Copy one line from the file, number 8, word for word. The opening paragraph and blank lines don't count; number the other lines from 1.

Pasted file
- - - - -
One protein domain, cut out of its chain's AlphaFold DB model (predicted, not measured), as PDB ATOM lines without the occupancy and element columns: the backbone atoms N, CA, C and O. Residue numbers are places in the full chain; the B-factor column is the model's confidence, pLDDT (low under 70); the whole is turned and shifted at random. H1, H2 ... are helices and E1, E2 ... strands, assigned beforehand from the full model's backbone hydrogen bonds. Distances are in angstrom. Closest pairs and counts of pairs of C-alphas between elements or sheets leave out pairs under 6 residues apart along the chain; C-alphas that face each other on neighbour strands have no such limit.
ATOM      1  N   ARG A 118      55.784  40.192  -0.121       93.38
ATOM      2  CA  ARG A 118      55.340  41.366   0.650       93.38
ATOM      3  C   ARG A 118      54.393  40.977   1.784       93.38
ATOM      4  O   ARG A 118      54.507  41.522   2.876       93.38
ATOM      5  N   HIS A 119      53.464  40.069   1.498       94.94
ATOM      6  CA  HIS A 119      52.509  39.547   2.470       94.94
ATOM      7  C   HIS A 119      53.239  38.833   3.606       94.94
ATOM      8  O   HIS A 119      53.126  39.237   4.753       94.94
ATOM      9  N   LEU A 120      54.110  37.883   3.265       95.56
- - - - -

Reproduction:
ATOM      8  O   HIS A 119      53.126  39.237   4.753       94.94